Z is for a tale about a girl named Zoë, at the end of the A-Z Challenge

A Girl named Zoë

Zoë was a young lady
who believed that just maybe
really existed for her,
so she set about searching.

She heard all the tales told
about princes and toads
that waited along the roads
for lovely maidens…
so they could offer them tea.

Then one fine day our Zoë
met the toad of her dreams…
(just a joke in a poem, ha ha)
not a toad at all……but a charming
young fisherman named Joe.

Joe  was neither a toad– nor a prince —
but he was handsome and single
“He will certainly do!”exclaimed Zoë
as she scampered off gaily, hand-in-hand
with the man of her dreams.

© Sometimes, 2016

U is for Ubiquitous, A-Z

One of the vowels,
Letter U is everywhere,
Spanish and English,
not uniquely paired with Q–
quite Ubiquitous.

The Aztecs used Q
but not them, exclusively,
although one wonders
who decided to pronounce
the sound of Q…like a K.

Ubiquitous too
is poison ivy, growing
in flower beds and on trees.
If there would be a contest
the champ would be Me!

I always wonder
why anything so pretty
can be such a noxious weed.
Don’t delay! It spreads
quickly without a good scrub.

© Sometimes, 2016.


S is for Schrödinger’s Cat

Today’s post was inspired by Mindlovemisery’s site.   Thanks https://mindlovemisery.wordpress.com/2016/04/21/six-for-wednesday-3-schrodingers-cat/

I’ve always wondered
about Schröedinger’s cat–
specifically the end state
of the experiment.

Imagination shows plainly
or is it hopefully?  that the cat
jumped out of the box while alive
and sauntered off in time for supper

It would be a shame if the poor feline–
what was her name?– was to meet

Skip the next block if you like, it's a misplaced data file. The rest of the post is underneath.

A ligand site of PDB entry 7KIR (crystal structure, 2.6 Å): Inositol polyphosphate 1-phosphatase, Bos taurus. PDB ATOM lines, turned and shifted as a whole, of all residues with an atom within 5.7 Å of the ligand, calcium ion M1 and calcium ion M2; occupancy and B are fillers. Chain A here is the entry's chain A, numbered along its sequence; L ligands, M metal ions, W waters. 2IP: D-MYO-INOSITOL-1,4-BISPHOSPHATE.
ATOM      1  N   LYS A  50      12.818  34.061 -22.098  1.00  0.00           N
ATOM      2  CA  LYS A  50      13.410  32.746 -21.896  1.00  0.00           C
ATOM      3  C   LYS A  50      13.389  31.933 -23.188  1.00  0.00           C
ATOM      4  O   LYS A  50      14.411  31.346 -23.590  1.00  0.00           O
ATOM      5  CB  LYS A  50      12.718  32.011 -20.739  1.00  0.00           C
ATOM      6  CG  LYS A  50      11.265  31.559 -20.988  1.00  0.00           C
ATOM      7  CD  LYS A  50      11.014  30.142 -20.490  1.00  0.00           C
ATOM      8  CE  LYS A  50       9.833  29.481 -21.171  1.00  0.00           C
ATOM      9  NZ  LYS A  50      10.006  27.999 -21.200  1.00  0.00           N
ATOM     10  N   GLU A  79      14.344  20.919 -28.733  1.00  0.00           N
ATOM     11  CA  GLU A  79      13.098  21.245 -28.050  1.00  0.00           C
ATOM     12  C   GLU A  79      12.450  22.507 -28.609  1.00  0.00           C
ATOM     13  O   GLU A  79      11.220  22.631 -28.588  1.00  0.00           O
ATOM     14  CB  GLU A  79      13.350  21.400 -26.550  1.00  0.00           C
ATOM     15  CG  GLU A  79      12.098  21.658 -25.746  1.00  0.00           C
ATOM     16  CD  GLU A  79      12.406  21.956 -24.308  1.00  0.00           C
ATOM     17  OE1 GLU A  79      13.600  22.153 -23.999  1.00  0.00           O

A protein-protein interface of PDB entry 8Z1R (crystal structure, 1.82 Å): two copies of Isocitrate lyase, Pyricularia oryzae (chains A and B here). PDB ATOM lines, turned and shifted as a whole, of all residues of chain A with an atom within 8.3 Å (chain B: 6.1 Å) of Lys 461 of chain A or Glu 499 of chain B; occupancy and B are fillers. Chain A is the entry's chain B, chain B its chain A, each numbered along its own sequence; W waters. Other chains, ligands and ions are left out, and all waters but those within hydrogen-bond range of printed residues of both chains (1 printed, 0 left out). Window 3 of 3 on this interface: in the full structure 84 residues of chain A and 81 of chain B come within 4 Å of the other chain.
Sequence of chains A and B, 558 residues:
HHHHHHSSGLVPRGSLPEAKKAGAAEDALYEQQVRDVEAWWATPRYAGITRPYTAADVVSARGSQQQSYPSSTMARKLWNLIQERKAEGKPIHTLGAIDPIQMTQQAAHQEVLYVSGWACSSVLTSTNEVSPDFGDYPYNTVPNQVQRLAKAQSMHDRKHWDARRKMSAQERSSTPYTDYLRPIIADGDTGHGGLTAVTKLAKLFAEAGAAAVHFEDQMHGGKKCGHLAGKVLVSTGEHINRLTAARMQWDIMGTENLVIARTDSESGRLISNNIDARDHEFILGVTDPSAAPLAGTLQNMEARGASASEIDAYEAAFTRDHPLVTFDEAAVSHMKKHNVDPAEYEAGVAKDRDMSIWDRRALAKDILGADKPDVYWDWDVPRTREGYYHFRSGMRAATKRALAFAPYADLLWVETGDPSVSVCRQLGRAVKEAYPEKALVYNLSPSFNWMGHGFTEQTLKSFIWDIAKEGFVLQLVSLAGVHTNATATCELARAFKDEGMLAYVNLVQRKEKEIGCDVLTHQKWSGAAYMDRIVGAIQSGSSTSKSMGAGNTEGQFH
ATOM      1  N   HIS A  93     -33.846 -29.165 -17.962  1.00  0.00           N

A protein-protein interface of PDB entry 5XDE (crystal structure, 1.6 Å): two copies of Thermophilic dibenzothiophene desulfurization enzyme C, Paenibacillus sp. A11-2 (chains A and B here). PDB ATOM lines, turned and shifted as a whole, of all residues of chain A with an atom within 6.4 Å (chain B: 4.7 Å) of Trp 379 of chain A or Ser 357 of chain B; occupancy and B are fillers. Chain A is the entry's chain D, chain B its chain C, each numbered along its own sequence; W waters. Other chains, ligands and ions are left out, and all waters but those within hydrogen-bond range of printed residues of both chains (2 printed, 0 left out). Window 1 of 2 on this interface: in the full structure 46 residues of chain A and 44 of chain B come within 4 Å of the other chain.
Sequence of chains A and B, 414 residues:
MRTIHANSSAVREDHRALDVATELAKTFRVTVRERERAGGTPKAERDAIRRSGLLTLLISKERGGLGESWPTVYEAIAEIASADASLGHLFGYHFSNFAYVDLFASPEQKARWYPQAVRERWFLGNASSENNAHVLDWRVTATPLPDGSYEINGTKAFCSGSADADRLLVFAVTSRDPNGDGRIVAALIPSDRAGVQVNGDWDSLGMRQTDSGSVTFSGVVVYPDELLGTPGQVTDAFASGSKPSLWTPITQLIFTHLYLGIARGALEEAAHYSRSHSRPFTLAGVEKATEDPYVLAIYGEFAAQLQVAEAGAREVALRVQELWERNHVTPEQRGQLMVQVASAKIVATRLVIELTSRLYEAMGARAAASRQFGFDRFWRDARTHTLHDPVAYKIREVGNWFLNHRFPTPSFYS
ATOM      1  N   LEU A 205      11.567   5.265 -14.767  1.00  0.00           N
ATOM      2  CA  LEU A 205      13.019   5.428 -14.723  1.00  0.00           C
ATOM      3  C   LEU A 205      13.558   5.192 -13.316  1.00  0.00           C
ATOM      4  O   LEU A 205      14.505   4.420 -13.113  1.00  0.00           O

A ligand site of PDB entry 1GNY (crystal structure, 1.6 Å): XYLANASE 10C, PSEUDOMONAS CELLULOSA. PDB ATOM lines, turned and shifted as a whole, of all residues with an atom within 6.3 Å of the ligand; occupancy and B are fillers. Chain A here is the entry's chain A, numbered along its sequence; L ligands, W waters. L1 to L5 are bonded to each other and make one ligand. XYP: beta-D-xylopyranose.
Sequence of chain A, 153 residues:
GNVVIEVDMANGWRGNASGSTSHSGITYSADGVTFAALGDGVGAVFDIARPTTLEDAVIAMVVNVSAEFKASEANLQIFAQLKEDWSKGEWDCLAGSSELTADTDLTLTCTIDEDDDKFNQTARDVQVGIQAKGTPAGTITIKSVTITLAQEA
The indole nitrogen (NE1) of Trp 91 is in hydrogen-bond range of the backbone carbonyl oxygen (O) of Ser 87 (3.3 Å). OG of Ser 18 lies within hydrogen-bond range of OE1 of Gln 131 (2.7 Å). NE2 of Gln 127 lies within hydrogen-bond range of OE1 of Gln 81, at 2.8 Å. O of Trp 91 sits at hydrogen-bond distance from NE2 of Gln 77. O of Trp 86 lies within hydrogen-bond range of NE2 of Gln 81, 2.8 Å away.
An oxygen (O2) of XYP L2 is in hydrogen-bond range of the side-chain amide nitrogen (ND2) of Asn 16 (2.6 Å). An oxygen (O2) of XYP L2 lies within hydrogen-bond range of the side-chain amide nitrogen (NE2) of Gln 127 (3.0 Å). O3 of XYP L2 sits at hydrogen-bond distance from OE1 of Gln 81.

her demise in the negative state
and failed to emerge none-the-worse
for wear in another dimension.

Well –now I find out that
although there was a Schröedinger–
he may or may not have had a cat,
and if he did there was no box, either,
the dear fellow was simply making light
of some Quantum Theory ideas of
colleagues who believed in it all.

Impossible! said Schröedinger to his pals
because a cat was of matter too big
for such an experiment to work at all
and anyway, the whole process was silly
and way too complicated to contemplate…
and that is all supposing that the cat herself
was willing to even consider getting into a box
that was not of her personal choosing

© Sometimes, 2016

Here is a link to an amusing insight into the  whole incident of Schröedinger and the cat-in-the-box affair.




R is for RADIO shows in the A-Z

When we were kids, back in the 1940s, we spent inclement Sunday afternoons lying on the living room floor–coloring books and crayons at the ready for “something to do while listening to the radio.”   Then we would listen to a variety of shows which were aimed at no particular listening audience.  Cowboys, Cops, and Crooks of all kinds were the favorites that filled the airways.

TENNESSEE JED– A rifle shot followed by the sound of the ricochet as the bullet hit a rock…and a voice that called out “git ‘im, Tennessee!”  Then Jed, the hero, would go about on various adventures making the Tennessee woods safe from bad guys.

THE LONE RANGER– A horse would whinney, and hooves would clatter, and the sound of an orchestra playing The William Tell Overture would fill the room.  “HI HO, SILVER!” and “What’s up Kimosabe?” introduced the episode’s plot.   The Lone Ranger and his pal, Tonto, their respective horses–Silver, and um…Scout?…  then proceeded to fight bad guys and hostile Injuns.    At the end of each show a mysterious voice would ask plaintively… “WHO was that masked man?”

THE FBI IN PEACE AND WAR– I don’t recall the main characters, but the rousing orchestral music began Bum…bum..bum…bum…BUM de-Bum announcing the FBI (Federal Bureau of Investigation) was on the guard against spies and other enemies of the nation.  This was reassuring to us kids, who were indoctrinated to the ways of evil in our very tender years.

Then there was CAPTAIN MIDNIGHT!– The Captain was a caped crusader, very brave and mysterious.  I remember him being shiny dark in the comic books by the same name.  He stood for all that was good.

THE SHADOW always was familiar with the “Evil that lurks in the hearts of men!”  Who knew?  The SHADOW KNOWS!    I believe the hero’s name was Lamontt Cranston…

DICK TRACY– always on guard against Badness.  A police detective who was well-known to Crooks and to the good people of the city, who recognized Dick Tracy as a savior and hero.    He had the “classic detective demeanor” recognizable by his chiseled-facial-features (sharp nose and angular chin…and trench-coat and fedora.)